There are 10 tomato prolyl 4 hydroxylases (P4Hs) which were shown to be involved in cell division and expansion of leaves by using a virus-induced gene silencing (VIGS) approach (Fragkostefanakis et al., 2014). These phenotypes might be related to observed alterations in the protein content of substrate proteins such as Arabinogalactan proteins (AGPs) and extensins (Fragkostefanakis et al., 2012 , 2014). Moreover, the use of 2-oxoglutarate analog pyridine 2,4-dicarboxylate resulted in a decrease in hydroxyproline content and in epitope bound AGPs according to western blot analysis (Fragkostefanakis et al., 2018). In addition, three Arabidopsis P4Hs were reported to have a regulatory role in the root hair elongation process (Velasquez et al., 2011 , 2015). The AtP4H2, AtP4H5, and AtP4H13 T-DNA knock out mutants exhibited a short root hair phenotype supporting the model that proline hydroxylation of hydroxyproline-rich glycoproteins and particularly extensins is important for cell wall assembly and function (Velasquez et al., 2011 , 2015).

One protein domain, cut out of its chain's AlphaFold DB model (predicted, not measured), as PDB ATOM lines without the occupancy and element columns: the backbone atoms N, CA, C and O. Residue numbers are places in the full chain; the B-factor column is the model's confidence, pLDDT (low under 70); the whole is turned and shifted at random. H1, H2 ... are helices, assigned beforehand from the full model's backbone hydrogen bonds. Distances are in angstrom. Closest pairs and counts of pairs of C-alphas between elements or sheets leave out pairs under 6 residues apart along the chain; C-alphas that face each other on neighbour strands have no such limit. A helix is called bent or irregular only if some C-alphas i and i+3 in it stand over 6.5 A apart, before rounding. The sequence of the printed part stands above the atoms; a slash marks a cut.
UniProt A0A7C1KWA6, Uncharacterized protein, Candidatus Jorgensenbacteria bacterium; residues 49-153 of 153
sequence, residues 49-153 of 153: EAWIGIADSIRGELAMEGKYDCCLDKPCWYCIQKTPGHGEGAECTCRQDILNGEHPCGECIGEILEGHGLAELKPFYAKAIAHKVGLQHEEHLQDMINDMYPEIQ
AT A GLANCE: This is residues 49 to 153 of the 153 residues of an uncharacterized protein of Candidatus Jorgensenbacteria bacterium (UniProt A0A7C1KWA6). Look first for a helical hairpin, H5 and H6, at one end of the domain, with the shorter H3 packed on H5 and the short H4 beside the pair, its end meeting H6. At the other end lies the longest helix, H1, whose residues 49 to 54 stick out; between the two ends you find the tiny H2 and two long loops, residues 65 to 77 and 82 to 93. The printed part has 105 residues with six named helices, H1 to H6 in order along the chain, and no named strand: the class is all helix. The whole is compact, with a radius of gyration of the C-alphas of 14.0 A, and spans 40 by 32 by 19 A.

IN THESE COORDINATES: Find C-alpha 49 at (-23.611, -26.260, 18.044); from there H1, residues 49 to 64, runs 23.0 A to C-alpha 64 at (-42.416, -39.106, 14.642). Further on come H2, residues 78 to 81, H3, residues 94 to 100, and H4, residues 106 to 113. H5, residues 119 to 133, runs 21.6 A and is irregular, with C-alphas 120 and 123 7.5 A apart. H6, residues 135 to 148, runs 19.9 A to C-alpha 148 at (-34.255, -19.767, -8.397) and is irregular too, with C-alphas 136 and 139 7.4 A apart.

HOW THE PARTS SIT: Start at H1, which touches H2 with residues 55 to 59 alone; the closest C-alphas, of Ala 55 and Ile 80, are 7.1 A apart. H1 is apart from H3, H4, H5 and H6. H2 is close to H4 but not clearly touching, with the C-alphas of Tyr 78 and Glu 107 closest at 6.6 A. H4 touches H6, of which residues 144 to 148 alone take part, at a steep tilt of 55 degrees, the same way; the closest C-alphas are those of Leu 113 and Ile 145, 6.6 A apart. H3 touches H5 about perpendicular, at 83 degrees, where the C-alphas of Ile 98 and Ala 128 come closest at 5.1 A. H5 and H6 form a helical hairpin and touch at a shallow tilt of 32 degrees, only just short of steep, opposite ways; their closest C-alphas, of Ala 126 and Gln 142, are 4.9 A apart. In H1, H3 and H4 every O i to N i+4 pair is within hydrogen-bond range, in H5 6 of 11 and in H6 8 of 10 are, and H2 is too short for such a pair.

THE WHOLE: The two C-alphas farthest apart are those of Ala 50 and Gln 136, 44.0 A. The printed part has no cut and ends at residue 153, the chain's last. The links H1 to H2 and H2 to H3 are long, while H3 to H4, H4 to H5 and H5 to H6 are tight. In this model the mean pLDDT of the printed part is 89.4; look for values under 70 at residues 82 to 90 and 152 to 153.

In this study, we report that suppression of SlP4H3 expression resulted in the delay of pedicel abscission in overripe tomato fruits. This delay was attributed to suppression of expression of abscission-specific cell wall hydrolases.
Materials and Methods
Construction of Binary Vector, Agro-Mediated Transformation and Transgenic Plants
The RNAi-SlP4H3 construct was generated by the amplification of a 838 bp fragment corresponding to base 168-1006 of the cDNA SlP4H3 gene (Solyc02g083390.2) using the SlP4H3 primers (Supplementary Table 1), containing attb sites and subcloned into the pDNR221 (accession number AF485783) entry vector (Invitrogen). The construct was recombined into the pHellsgate12 vector (a.n. AF489904) (CSIRO, Australia), using Gateway cloning technology (Invitrogen, Carlsbad, CA). The insertion in the binary vector was verified by sequencing, and used to transform tomato cotyledons Ailsa Craig (AC) by Agrobacterium tumefaciens (strain LBA4404) according to Fillatti et al. (1987) with some modifications. For positive control, an empty vector (pBi121, a.n. AF485783) was inserted into A. tumefaciens (strain LBA4404) and used for transformation of Ailsa Craig cotyledons. Transgenic plants were detected with PCR using the gene-specific primers for nptII cDNA. Nine independent transgenic lines as well as the empty vector (pBi121) were grown in parallel with an open hydroponic system in two separate net chambers in the experimental greenhouse of M.A.I.Ch. Tissues of AZs of overripe fruit 30 and 90 days after breaker from RNAi and wild type plants were collected, frozen in liquid nitrogen, and stored at −80°C (Alba et al., 2005).